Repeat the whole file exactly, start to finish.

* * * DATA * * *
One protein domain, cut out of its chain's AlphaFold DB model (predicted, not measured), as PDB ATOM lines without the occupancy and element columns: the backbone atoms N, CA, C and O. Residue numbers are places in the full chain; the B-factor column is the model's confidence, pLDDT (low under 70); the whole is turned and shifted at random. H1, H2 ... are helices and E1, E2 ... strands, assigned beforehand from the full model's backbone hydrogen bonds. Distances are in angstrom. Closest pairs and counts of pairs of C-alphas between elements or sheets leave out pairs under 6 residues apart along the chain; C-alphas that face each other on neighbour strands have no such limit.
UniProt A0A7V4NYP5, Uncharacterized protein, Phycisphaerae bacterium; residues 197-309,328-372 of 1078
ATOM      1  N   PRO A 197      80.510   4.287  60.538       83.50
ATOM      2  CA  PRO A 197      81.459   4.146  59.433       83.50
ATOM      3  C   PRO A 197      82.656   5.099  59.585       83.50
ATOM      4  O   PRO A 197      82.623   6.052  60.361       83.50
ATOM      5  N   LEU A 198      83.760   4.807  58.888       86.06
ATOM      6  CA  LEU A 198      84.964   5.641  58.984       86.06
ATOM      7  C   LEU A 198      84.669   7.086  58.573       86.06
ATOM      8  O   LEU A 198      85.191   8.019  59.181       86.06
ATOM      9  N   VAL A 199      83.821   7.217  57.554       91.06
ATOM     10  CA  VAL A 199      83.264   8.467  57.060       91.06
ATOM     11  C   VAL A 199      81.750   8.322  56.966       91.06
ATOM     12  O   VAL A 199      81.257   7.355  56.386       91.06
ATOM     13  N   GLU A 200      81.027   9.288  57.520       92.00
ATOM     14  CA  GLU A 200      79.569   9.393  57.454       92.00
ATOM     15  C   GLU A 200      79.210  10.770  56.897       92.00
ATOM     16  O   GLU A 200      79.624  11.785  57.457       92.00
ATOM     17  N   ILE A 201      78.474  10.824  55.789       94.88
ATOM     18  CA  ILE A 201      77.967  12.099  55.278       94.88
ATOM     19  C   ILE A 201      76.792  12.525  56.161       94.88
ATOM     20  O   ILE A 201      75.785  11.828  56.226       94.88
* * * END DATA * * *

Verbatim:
One protein domain, cut out of its chain's AlphaFold DB model (predicted, not measured), as PDB ATOM lines without the occupancy and element columns: the backbone atoms N, CA, C and O. Residue numbers are places in the full chain; the B-factor column is the model's confidence, pLDDT (low under 70); the whole is turned and shifted at random. H1, H2 ... are helices and E1, E2 ... strands, assigned beforehand from the full model's backbone hydrogen bonds. Distances are in angstrom. Closest pairs and counts of pairs of C-alphas between elements or sheets leave out pairs under 6 residues apart along the chain; C-alphas that face each other on neighbour strands have no such limit.
UniProt A0A7V4NYP5, Uncharacterized protein, Phycisphaerae bacterium; residues 197-309,328-372 of 1078
ATOM      1  N   PRO A 197      80.510   4.287  60.538       83.50
ATOM      2  CA  PRO A 197      81.459   4.146  59.433       83.50
ATOM      3  C   PRO A 197      82.656   5.099  59.585       83.50
ATOM      4  O   PRO A 197      82.623   6.052  60.361       83.50
ATOM      5  N   LEU A 198      83.760   4.807  58.888       86.06
ATOM      6  CA  LEU A 198      84.964   5.641  58.984       86.06
ATOM      7  C   LEU A 198      84.669   7.086  58.573       86.06
ATOM      8  O   LEU A 198      85.191   8.019  59.181       86.06
ATOM      9  N   VAL A 199      83.821   7.217  57.554       91.06
ATOM     10  CA  VAL A 199      83.264   8.467  57.060       91.06
ATOM     11  C   VAL A 199      81.750   8.322  56.966       91.06
ATOM     12  O   VAL A 199      81.257   7.355  56.386       91.06
ATOM     13  N   GLU A 200      81.027   9.288  57.520       92.00
ATOM     14  CA  GLU A 200      79.569   9.393  57.454       92.00
ATOM     15  C   GLU A 200      79.210  10.770  56.897       92.00
ATOM     16  O   GLU A 200      79.624  11.785  57.457       92.00
ATOM     17  N   ILE A 201      78.474  10.824  55.789       94.88
ATOM     18  CA  ILE A 201      77.967  12.099  55.278       94.88
ATOM     19  C   ILE A 201      76.792  12.525  56.161       94.88
ATOM     20  O   ILE A 201      75.785  11.828  56.226       94.88